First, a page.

We are aware of the rule that banks are expected to exercise more care and prudence than private individuals in their dealings, even those involving registered lands, since their business is impressed with public interest. The rule that persons dealing with registered lands can rely solely on the certificate of title does not apply to banks.[19] Simply put, the ascertainment of the status or condition of a property offered to it as security for a loan must be a standard and indispensable part of a bank’s operations.[20]

In the present case, however, nothing in the documents presented by Calinico would arouse the suspicion of the petitioner bank to prompt a more extensive inquiry. When the Ilogon spouses applied for a loan, they presented as collateral a parcel of land evidenced by OCT No. P-2034 issued by the Office of the Register of Deeds of Cagayan de Oro, and registered in the name of Calinico. This document did not contain any inscription or annotation indicating that the respondent was the owner or that he has any interest in the subject land. In fact, the respondent admitted that there was no encumbrance annotated on Calinico’s title at the time of the latter’s loan application.  Any private arrangement between Calinico and the respondent regarding the proceeds of the loan was not the concern of the petitioner bank, as it was not a privy to this agreement. If Calinico violated the terms of his agreement with the respondent on the turn-over of the proceeds of the loan, then the latter's proper recourse was to file the appropriate criminal action in court.

The respondent also failed to prove its allegation that the petitioner bank knew, thru a letter sent by the former’s lawyer, Atty. Crisanto Mutya, Jr., that the sale of the subject land between him and Calinico was made only for loan purposes, and that failure of Calinico to turn over the proceeds of the loan will invalidate the sale. In his November 6, 1991 testimony, the respondent admitted that it was his son who gave the letter to the manager of the petitioner bank, thus:

Mr. Contreras, may I just show to you Exhibit C, the letter addressed to Amanah Bank. You said that, this letter Exhibit C was received by the Manager of the bank. May I know from you the name of the Manager at that time?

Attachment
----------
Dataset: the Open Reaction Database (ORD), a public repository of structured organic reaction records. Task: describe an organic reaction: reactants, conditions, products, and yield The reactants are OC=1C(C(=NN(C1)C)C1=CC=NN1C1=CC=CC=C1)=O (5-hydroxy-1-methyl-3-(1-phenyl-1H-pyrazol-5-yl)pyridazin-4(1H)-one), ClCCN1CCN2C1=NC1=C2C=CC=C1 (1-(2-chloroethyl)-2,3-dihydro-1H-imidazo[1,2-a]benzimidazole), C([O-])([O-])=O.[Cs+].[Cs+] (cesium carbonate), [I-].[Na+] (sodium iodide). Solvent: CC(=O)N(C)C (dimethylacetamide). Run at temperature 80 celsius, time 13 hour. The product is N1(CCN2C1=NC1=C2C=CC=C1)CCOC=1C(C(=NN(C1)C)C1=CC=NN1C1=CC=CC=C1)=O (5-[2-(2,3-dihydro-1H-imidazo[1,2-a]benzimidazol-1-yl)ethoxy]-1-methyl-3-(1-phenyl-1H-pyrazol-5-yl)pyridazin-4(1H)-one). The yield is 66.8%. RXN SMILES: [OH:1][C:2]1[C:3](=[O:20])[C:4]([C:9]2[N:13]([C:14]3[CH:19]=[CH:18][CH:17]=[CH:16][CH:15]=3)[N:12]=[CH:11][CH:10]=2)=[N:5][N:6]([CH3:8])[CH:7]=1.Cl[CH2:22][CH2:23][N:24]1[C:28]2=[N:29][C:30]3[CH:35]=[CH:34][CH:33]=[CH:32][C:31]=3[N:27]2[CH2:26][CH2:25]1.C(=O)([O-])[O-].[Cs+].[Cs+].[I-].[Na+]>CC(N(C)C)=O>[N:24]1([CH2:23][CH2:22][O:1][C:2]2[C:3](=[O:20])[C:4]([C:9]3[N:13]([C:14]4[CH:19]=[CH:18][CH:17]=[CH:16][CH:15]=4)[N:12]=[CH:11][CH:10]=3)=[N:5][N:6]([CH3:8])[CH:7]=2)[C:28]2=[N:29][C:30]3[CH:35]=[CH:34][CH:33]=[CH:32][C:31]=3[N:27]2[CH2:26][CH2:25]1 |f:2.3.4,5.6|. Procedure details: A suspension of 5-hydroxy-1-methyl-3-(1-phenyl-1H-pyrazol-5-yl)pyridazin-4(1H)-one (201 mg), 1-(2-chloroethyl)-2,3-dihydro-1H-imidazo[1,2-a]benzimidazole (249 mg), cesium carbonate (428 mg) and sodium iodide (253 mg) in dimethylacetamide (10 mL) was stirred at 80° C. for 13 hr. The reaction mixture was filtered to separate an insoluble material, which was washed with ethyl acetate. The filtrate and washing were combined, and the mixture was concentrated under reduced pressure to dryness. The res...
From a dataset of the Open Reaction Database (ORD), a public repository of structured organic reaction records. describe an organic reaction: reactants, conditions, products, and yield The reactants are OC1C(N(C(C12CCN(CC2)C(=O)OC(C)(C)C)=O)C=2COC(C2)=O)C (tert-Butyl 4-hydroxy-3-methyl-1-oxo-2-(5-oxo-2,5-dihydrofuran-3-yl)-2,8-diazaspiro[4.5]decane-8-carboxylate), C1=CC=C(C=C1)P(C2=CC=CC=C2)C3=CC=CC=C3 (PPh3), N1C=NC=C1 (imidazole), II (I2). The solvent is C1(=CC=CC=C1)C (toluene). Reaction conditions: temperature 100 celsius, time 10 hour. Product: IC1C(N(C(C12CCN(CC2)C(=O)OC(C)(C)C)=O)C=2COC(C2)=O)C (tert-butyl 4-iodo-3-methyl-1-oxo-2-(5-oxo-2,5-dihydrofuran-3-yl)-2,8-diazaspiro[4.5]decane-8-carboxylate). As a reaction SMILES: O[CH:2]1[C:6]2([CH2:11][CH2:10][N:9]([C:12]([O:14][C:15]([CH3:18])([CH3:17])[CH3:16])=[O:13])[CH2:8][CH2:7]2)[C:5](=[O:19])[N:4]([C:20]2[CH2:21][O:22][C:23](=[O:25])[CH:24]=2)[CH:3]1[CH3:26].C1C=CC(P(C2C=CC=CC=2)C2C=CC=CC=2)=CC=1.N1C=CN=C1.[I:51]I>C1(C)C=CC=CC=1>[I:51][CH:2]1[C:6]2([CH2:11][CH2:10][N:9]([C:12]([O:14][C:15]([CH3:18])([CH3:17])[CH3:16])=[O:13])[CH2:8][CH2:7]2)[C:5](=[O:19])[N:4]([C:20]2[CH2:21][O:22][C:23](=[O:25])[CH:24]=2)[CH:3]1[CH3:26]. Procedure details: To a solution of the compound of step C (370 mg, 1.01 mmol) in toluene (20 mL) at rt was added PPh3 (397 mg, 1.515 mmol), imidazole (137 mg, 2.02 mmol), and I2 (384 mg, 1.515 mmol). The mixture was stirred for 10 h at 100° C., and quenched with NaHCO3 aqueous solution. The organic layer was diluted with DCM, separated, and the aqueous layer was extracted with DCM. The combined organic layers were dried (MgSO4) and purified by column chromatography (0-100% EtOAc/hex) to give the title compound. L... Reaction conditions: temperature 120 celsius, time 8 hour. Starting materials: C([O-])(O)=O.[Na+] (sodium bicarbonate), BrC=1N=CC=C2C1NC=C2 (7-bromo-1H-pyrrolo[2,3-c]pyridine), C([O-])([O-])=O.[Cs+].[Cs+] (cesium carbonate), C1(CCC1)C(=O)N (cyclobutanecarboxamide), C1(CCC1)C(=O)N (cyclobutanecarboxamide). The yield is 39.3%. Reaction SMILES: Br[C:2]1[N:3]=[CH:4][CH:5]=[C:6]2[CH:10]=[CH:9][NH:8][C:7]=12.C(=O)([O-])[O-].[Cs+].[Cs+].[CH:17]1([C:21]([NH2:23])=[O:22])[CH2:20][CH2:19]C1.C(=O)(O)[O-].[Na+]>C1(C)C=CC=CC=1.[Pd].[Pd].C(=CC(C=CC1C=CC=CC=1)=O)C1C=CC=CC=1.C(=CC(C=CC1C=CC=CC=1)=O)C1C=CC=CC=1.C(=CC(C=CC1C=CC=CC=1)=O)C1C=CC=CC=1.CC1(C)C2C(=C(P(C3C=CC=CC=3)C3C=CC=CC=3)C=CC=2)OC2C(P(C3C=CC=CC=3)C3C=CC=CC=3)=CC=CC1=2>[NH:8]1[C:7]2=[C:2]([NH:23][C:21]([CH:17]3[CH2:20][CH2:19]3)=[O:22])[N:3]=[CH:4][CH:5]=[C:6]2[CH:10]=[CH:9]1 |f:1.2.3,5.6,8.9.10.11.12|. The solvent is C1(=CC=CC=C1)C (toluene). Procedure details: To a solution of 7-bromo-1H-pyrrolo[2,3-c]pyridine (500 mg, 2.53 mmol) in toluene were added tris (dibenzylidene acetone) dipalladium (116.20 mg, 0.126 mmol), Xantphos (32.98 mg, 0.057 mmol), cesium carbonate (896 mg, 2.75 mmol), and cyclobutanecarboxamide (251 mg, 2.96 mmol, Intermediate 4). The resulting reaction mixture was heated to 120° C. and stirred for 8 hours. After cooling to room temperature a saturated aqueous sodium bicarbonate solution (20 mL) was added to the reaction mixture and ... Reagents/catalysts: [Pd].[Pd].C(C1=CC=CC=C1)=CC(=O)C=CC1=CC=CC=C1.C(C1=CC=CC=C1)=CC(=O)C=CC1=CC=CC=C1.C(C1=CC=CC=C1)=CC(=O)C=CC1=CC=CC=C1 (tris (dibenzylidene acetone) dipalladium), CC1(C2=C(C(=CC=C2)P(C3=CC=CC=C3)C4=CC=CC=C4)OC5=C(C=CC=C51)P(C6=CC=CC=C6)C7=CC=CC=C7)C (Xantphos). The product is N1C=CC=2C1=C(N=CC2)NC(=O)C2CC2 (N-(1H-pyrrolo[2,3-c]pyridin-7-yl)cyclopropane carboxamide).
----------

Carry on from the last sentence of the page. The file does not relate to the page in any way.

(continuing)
I did not know the name of the Manager at that time. Because it was my son who brought this Exhibit C to the bank, and according to him it was the personnel of the bank who received Exhibit C.
And this was received on what date?
May 20, 1981.
Directing your attention to Exhibit B which is the supposed counter agreement. You will of course agree with me that the bank has no knowledge of the execution of that agreement, is that correct?
When my lawyer wrote a letter to the bank at that time, he attached one of the Xerox copy of this Exhibit B.
x x x x
The title of the land was already in the name of the spouses Ilogon. There was no encumbrance at the time it was offered for loan.
When Mr. Ilogon got the title, I did not see anymore because I trust him already.[21] (Emphasis ours)

Clearly, the respondent testified on matters not of his own personal knowledge, hence hearsay. Corollarily, the respondent’s son was never presented in court. Even assuming, for the sake of argument, that the petitioner bank received a copy of Atty. Mutya’s letter,[22] it was still well-within its discretion to grant or deny the loan application after evaluating the documents submitted for loan applicant. As earlier stated, OCT No. P-2034 issued in Calinico’s favor was free from any encumbrances. The petitioner bank is not anymore privy to whatever arrangements the owner entered into regarding the proceeds of the loan.

Finally, we point out that the petitioner bank is a government owned or controlled corporation. While OCT No. P-2034 (issued in favor of Calinico by virtue of the deed of confirmation of sale) contained a prohibition against the alienation and encumbrance of the subject land within five (5) years from the date of the patent, the CA failed to mention that by the express wordings of the OCT itself, the prohibition does not cover the alienation and encumbrance “in favor of the Government or any of its branches, units or institutions.”[23]

WHEREFORE, in light of all the foregoing, we GRANT the present petition, and SET ASIDE the decision and resolution of the Court of Appeals dated May 4, 2004 and May 26, 2006, respectively, in CA-G.R. CV No. 47053. Accordingly, the decision of the Regional Trial Court, Branch 19, Cagayan de Oro City dated September 13, 1993 is REINSTATED.


Carpio, (Chairperson), Del Castillo, Mendoza, and Leonen, JJ., concur.

[1] A government-owned or controlled corporation.

[2] Rollo, pp. 37-48; penned by Associate Justice Teresita Dy-Liacco-Flores, and concurred in by Associate Justice Japar B. Dimaampao and Associate Justice Romulo V. Borja.

[3] Id. at 49.

[4] Records, pp. 1-7.

[5] Id. at 319.

[6] OCT No. P-2034 was issued in favor of Calinico Ilogon.

[7] Records, p. 10.

[8] Id. at 12-13.

[9] Id. at 419.

[10] Rollo, p. 51.

[11] Filed by respondent’s new lawyer, Atty. Tommy Pacana.

[12] Rollo, pp. 61-66.

[13] Id. at 71.

[14] Died on April 25, 2000; see rollo, p. 78.

[15] See Lynx Industries Contractor, Inc. v. Tala, 557 Phil. 711, 716 (2007).

[16] See Quelnan v. VHF Philippines, 507 Phil. 75, 83 (2005).

[17] Guevarra, et al. v. Sps. Bautista, et al., 593 Phil. 20, 26 (2008).

[18] Id. at 27.

[19] See Philippine Trust Company v. Court of Appeals, G.R. No. 150318, November 22, 2010, 635 SCRA 518, 530.

[20] See Cruz v. Bancom Finance Corporation, 429 Phil. 225, 239 (2002).

[21] TSN, November 6, 1991, pp. 6-7.

[22] The mark “5/20/81” was written on Atty. Mutya’s letter, but it was not clear who wrote this mark. There was also no receiving stamp from the petitioner bank on this letter.

[23] Records, p. 413.